On Saturday, February 25, Bob Weir & The Wolf Bros delivered an incredible night of music to a sold out crowd at the Louisville Palace. The elegant venue set a unique tone for a jubilant evening of music with Bob Weir. The vibrant colors of the building’s interior and the ornate architecture was brought to life by The Wolf Bros’ marvelous light show and the timeless music that draws his fans from all across the country.
Having seen Bob Weir’s most recent incarnation, The Wolf Bros, once before in 2019, I was surprised to see that the band had expanded quite a bit. When they first formed a few years ago, it was just a trio consisting of Weir on guitar and vocals, Don Was on standup bass, and drummer Jay Lane. They’ve since brought on board both Jeff Chimenti (keyboardist for Dead and Company) and pedal steel master Barry Sless.
The show started off with a set of high-energy songs. They kicked the night off with Bertha, and quickly dialed into each other's playing by the middle of the song. After an excellent showcase of Chimenti’s piano skills, the song segued right into a slow, but danceable, version of Good Lovin’.
After the first two songs, an ensemble of five additional musicians joined behind Sless and would proceed to come on and off stage throughout the night.
As the accompanying musicians were taking the stage, all eyes and ears were on Bob Weir as he began to tell a story about him and his longtime friend and lyricist John Perry Barlow.
He told a story about when they were living in a cabin “miles and miles from any other human” and how their adventures often would lead to songwriting sessions. He proceeded to recount the day that inspired the two of them to write Black Throated Wind, before ultimately leading into a beautiful rendition of the song, which is off of Weir’s first solo album, Ace.
The audience was treated to a tropical sounding version of RatDog’s Money for Gasoline next, which gave the accompanying brass players the opportunity to add some complimentary sounds to the tune. After that, the brass players retreated before the crowd gave the band their biggest reaction so far as they began the opening chords of Friend of the Devil.
Having switched guitars to his acoustic, Bob Weir brought the energy down to a mellow but enjoyable level, only to begin building it once more towards a lively conclusion. Keeping the party going, they paused just long enough for Weir to switch back to his electric guitar, then smashed out a remarkable version of I Need a Miracle.
Without stopping, the music blended right into the beginning of Lost Sailor, which transitioned beautifully into Saint of Circumstance after an incredibly trippy jam to end the first set.
When the lights came back on to start the second set, only the original three Wolf Bros were on stage. They performed an intimate cover of Little Feat’s Easy to Slip, which has been a staple of Bob Weir’s catalog throughout several of his bands. Having just heard the first set, which had up to ten musicians playing at points, the deconstructed sounding nature of the original trio gave an ‘unplugged’ feeling to the music.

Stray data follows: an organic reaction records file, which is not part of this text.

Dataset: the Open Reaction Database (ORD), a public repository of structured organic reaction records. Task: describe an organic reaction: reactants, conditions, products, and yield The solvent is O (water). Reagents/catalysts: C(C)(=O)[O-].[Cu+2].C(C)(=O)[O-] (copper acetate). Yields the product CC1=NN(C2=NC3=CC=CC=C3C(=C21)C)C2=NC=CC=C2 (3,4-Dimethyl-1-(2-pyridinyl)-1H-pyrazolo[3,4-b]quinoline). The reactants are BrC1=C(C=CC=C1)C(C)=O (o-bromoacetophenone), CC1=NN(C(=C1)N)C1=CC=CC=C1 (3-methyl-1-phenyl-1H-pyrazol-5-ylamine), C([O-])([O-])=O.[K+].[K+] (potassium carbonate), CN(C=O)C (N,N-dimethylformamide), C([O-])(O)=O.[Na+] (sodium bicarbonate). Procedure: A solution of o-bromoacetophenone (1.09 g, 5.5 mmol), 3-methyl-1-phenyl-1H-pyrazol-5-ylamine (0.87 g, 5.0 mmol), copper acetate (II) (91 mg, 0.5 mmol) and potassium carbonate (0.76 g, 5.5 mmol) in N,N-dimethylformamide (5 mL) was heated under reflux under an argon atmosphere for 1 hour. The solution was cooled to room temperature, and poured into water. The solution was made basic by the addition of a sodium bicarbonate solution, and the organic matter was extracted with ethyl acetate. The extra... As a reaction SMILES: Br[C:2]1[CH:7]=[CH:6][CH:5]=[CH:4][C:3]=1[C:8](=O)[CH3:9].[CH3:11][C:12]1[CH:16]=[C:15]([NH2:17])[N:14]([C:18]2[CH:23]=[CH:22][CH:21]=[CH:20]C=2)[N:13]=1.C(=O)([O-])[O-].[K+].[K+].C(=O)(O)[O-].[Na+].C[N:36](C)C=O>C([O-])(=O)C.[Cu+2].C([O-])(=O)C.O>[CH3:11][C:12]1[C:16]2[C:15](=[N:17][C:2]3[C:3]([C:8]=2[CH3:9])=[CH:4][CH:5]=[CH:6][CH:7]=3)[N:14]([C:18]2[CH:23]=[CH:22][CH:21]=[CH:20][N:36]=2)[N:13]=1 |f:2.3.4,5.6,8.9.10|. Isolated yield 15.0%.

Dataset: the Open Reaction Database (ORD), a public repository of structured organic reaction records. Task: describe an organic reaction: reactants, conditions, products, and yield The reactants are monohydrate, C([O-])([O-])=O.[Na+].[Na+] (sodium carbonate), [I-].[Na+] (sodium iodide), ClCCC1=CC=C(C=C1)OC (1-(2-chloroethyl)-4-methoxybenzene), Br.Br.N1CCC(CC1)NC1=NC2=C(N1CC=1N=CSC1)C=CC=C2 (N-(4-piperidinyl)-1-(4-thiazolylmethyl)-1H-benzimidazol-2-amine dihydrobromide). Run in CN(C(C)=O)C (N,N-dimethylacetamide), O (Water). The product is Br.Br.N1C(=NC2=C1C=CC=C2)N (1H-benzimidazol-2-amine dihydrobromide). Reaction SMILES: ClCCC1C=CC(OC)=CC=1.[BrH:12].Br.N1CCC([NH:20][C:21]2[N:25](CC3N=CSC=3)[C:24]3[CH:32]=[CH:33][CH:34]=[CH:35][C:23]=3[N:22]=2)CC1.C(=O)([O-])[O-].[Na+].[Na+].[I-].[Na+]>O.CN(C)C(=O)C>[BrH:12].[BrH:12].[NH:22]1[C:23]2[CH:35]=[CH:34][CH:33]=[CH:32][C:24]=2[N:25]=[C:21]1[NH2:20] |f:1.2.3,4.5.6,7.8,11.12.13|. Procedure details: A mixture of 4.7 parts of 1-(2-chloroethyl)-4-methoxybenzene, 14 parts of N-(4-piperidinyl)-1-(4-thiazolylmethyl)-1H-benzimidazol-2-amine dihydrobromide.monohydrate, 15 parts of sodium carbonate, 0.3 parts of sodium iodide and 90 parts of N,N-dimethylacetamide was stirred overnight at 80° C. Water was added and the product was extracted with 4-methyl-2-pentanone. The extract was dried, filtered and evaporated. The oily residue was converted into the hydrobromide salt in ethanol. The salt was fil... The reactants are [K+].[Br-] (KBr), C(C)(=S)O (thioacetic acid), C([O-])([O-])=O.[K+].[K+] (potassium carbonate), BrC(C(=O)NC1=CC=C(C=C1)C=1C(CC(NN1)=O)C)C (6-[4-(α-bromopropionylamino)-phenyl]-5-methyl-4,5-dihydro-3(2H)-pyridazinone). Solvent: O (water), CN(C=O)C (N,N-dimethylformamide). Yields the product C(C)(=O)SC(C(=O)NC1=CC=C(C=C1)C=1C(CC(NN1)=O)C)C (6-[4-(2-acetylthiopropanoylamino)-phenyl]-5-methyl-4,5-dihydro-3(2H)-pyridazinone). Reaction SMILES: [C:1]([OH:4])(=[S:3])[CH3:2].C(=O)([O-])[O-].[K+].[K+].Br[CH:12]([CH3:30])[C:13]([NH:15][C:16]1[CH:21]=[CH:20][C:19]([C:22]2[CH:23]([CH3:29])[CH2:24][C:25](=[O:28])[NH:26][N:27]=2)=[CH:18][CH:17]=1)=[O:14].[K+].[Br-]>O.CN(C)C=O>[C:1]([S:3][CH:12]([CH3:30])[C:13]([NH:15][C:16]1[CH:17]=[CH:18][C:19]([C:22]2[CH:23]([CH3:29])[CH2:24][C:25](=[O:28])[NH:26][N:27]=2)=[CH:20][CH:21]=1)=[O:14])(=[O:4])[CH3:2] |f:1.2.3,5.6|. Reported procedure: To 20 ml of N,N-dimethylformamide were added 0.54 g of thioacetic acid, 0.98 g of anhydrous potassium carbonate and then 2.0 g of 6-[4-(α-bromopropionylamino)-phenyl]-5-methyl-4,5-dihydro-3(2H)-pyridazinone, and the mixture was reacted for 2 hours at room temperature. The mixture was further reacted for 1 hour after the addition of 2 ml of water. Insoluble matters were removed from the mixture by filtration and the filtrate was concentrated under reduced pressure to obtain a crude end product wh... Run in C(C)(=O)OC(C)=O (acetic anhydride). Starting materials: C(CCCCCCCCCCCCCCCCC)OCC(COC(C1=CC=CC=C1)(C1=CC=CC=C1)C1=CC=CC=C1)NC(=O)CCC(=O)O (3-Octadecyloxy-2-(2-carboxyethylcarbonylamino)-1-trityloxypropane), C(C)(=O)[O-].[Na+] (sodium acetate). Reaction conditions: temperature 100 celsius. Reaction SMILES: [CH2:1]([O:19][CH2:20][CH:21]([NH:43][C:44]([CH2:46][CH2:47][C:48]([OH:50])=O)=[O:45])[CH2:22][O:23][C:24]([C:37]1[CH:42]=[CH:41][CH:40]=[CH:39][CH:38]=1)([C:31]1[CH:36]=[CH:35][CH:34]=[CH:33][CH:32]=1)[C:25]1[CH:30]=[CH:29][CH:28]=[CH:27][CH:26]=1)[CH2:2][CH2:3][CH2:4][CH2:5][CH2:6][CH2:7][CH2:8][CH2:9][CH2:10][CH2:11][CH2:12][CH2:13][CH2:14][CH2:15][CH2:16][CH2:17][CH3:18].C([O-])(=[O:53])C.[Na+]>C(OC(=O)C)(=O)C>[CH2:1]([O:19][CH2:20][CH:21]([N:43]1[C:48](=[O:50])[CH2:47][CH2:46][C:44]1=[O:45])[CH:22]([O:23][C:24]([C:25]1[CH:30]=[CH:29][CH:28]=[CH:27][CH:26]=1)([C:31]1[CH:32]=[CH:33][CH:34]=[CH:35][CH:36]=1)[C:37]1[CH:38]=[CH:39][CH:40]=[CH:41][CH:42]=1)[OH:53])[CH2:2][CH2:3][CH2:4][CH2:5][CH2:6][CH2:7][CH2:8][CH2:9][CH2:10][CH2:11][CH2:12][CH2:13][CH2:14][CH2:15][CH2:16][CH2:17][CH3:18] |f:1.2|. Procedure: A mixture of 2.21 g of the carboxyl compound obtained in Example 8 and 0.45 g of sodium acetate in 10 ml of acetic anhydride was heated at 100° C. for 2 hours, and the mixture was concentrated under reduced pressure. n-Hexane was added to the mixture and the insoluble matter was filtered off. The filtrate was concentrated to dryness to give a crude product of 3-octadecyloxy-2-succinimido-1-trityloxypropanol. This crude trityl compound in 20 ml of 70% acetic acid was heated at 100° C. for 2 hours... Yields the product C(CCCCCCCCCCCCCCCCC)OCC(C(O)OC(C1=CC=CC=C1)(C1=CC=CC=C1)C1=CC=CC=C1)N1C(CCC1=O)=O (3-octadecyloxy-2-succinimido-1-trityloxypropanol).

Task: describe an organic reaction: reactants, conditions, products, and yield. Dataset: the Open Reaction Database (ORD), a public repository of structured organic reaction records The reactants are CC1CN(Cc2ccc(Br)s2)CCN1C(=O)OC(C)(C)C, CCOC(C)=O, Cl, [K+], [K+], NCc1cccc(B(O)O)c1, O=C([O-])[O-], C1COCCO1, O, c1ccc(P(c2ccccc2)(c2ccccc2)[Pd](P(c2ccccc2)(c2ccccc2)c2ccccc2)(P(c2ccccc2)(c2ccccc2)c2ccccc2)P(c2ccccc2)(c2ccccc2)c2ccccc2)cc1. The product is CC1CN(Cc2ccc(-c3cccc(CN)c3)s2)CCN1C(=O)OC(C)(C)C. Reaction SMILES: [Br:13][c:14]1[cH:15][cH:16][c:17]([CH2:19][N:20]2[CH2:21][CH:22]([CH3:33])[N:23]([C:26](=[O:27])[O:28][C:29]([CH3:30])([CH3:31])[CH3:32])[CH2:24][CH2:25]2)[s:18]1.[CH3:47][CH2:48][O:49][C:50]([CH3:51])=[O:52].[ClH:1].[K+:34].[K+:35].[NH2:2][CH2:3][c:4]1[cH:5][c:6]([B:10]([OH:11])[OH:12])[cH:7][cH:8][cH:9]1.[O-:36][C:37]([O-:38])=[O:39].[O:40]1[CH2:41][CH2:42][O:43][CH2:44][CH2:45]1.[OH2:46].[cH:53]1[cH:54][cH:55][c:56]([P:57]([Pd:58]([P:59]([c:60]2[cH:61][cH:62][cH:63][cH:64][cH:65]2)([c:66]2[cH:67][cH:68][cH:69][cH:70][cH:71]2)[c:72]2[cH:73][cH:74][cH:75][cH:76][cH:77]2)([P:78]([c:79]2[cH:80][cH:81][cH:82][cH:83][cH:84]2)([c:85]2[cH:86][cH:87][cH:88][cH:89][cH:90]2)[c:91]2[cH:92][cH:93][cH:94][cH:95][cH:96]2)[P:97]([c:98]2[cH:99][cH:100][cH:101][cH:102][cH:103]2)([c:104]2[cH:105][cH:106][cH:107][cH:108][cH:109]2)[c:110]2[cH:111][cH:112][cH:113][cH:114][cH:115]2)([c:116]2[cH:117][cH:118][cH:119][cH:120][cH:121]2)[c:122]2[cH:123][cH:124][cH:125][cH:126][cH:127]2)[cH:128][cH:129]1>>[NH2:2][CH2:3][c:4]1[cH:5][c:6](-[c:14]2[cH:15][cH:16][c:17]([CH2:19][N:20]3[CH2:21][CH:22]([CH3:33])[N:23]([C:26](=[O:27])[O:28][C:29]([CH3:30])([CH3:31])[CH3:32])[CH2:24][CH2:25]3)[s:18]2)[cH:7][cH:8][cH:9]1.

All of the musicians returned to the stage next and started into the Bob Dylan and Robert Hunter song Silvio. At this point the horns made their presence known, amplifying the music’s high points with perfection and ease, and turning the Wolf Bros’ sound into something entirely new. In the middle of the song, faces throughout the crowd began to light up as they recognized the song that was being teased. Eventually the entire band synced up and broke out into Tequila for a few fun rounds of the chorus.
So far the crowd was reacting well to the covers, which was a good thing given what was still in store for them. Cheers erupted as Jay Lane could be heard pounding out the opening drums of Come Together. A theater-wide singalong followed as Bobby serenaded the crowd with the Beatles’ classic, which included an instrumental tease of Eleanor Rigby.
Returning to the Grateful Dead’s catalog briefly, Playing in the Band was up next. That transitioned into Eyes of the World, which struck an emotional chord, as it often does.
The fluidity of this music, complemented with the unique instrumentation, allowed the band to seamlessly blend one song into another, all night long. Before long, Eyes of the World was beginning to sound like Marvin Gaye’s What’s Going On. After a few dreamy minutes, the music returned to its original form, segueing all the way back to the reprise of Playing in the Band.
As the night drew towards the end, Morning Dew gave everyone a final chance to take it all in and absorb Bobby’s latest lineup of musicians. They ended on a powerful and energetic note, only leaving the stage briefly before returning to the stage for a predictable, but special version of One More Saturday Night.
Bob Weir & The Wolf Bros
Louisville Palace - Louisville, Kentucky
February 25, 2023
Black Throated Wind
Money for Gasoline
Friend of the Devil
I Need a Miracle >
Saint of Circumstance
Easy to Slip
Playing in the Band>
Eyes of the World>
What’s Going On?>
Eyes of the World>
Playing in the Band (Reprise)
One More Saturday Night